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Anti-Corruption Bureau engages private lawyer in police food rations case

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The Anti-Corruption Bureau (ACB) has engaged private-practice lawyer Clement Mwala to prosecute a case in which businessman Zameer Karim and two other suspects (one deceased) are being accused of swindling government money in excess of K4.8 billion.

Karim, Senior Superintendent Grant Kachingwe and the late Innocent Botomani who was Director of Finance at the Malawi Police Service (MPS) are being accused of conspiring to defraud government through inflated prices in a food rations contract.

Mwala confirmed his engagement when he declined taking questions from the media after appearing before Justice Annabel Mtalimanja on his second day of prosecuting the matter.

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The matter involves a K2.1 billion contract and another one valued at K2.3 billion which was later adjusted to K2.7 billion under alleged suspicious circumstances.

“Report what has transpired in court. With the current terms of my contract with the bureau I can’t grant interviews,” Mwala said.

He has so far paraded three witnesses Samson George, a senior human resource and planning officer for MPS, Frank Phiri, an assistant examiner from the office of the registrar general and former Inspector General (IG) of Police Lexten Kachama.

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Among other things, Kachama, who was the IG during the time the alleged offenses were committed, Wednesday continued to “substantiate” his earlier claims that the contract was awarded to Karim’s Pioneer Investments before bid documents were submitted.

On the K2.7 billion one, the former police boss told the court that midway the contract period Karim requested for an upward price adjustment citing depreciation of the kwacha after payment had already been done.

“On November 17, 2015 a letter was written from the office of the IG to the Secretary to Treasury indicating [ST] completion of contract for 500,000 food rations and asked for a price adjustment from around K3,995 per pack to K4,475 per pack and yet by August 10, 2015, a payment had already been made to Pioneer Investments through various vouchers,” Kachama said.

He claimed that, however, as an IG at the time, he was not aware of the correspondence between MPS [by Botomani] and the office of the ST and that it was the first time for him to see the said letter in court.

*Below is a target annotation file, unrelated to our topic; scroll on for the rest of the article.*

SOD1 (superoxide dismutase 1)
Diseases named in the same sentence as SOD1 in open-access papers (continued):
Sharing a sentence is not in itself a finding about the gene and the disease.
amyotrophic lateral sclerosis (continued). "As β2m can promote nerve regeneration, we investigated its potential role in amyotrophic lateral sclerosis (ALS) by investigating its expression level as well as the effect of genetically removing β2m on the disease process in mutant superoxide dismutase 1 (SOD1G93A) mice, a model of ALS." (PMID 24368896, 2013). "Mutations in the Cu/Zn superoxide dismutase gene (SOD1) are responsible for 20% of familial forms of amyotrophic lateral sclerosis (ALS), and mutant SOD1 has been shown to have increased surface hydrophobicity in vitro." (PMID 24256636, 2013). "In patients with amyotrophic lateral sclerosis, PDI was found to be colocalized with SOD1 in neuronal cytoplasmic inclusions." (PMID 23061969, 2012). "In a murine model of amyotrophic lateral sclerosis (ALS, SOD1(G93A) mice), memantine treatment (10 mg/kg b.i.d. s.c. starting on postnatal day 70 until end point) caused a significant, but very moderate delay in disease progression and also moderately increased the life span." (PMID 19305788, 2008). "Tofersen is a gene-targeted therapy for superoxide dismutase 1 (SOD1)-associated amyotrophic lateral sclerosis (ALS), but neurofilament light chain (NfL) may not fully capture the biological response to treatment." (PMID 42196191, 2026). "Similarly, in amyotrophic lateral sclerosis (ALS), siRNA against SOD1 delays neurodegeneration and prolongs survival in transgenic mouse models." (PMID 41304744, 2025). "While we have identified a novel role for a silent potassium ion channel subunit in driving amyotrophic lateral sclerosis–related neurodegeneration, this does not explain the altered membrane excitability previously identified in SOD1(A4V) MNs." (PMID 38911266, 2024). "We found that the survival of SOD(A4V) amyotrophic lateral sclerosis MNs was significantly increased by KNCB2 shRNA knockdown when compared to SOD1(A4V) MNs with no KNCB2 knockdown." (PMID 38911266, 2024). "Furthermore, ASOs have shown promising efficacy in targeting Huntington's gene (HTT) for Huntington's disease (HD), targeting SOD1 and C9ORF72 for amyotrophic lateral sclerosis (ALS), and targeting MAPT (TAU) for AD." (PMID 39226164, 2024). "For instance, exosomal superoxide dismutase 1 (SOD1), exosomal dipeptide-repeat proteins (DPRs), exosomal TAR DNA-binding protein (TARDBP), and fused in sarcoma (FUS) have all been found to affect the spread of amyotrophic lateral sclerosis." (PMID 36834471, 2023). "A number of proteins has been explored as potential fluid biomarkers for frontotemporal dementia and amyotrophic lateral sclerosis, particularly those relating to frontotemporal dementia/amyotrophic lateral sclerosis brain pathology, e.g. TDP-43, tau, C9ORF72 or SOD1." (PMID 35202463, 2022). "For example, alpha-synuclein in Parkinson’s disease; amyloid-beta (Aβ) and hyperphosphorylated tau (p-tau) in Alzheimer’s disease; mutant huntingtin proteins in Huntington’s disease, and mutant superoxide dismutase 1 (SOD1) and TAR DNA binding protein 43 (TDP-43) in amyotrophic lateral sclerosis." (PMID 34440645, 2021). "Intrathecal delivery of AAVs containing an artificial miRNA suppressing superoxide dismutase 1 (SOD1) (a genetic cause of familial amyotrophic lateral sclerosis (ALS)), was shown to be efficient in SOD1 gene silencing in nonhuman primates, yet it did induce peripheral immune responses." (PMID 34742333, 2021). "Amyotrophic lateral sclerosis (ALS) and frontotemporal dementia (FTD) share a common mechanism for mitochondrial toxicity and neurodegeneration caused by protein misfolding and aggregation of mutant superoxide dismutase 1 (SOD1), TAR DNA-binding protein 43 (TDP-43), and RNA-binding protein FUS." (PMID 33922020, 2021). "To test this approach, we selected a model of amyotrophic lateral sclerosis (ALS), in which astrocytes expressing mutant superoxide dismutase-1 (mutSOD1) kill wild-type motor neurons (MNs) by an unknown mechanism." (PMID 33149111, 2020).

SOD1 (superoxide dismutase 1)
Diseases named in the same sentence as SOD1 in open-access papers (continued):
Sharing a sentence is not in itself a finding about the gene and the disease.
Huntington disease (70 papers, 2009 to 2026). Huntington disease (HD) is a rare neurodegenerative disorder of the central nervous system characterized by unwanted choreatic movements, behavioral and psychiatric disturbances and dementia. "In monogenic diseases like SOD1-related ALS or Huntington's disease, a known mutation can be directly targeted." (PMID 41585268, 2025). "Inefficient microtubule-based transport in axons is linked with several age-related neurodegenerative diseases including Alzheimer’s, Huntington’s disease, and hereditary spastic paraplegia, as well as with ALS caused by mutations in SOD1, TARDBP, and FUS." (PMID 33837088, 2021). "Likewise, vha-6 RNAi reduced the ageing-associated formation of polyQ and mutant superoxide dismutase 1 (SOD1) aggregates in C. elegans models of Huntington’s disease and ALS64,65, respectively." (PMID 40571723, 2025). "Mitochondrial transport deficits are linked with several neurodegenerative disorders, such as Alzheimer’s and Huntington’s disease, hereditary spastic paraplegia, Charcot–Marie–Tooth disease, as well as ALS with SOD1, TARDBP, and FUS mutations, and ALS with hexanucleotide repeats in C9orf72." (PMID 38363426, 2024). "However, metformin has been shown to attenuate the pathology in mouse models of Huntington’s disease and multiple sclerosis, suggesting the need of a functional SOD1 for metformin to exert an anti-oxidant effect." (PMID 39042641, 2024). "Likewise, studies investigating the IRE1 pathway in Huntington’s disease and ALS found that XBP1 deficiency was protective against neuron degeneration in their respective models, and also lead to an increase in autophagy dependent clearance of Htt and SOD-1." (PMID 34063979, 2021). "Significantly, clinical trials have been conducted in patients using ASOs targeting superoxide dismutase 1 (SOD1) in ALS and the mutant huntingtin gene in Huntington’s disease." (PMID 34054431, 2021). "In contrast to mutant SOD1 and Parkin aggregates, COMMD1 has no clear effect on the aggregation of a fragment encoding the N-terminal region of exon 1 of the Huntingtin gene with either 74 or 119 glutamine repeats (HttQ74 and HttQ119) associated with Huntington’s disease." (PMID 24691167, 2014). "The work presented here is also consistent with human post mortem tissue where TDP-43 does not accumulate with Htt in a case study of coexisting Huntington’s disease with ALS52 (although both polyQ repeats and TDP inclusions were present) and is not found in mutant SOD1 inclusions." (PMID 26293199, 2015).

Kachama then said some of the payment vouchers were signed by the late Botomani, a Mr Kamoto and another person.

In his testimony the former police boss also alleged that the contract price was raised by 20 percent against the five percent which is permissible by the country’s procurement laws, thereby raising the figure to K2,793,875,000 from the initial K2.3 billion.

“According to a delivery letter of August 5, 2015, the delivery of goods started before an approval for price adjustment was granted, telling from the dates,” Kachama said.

The ex-IG then presented in court six invoices in which a pair contained same reference numbers but bore different amounts of payments made thereby raising fears of inflated figures.

For instance invoice number 0112 was on September 8, 2015 issued for a payment of K258,164,800 but was on August 11, 2015 issued for K268,136,400.

In his comment, one of the defence lawyers Madalitso Kausi, who is representing Kachingwe, said they are fine with the proceedings so far and that at an appropriate time, they are ready to cross-examine the witnesses.

On Tuesday, Justice Mtalimanja ordered that the State should stop using any direct evidence against Botomani since he cannot defend himself being late.

According to the charge sheet, Botomani and Kachingwe are being accused of conspiring to use public office to advantage Karim.

Karim is being charged with money laundering and theft of K466 million.

Kachingwe has also been charged with money laundering and two forgery charges in which he is being accused to have forged a manual payment voucher as well as a systems payment voucher.

The suspects were arrested in 2018 but have been on bail.

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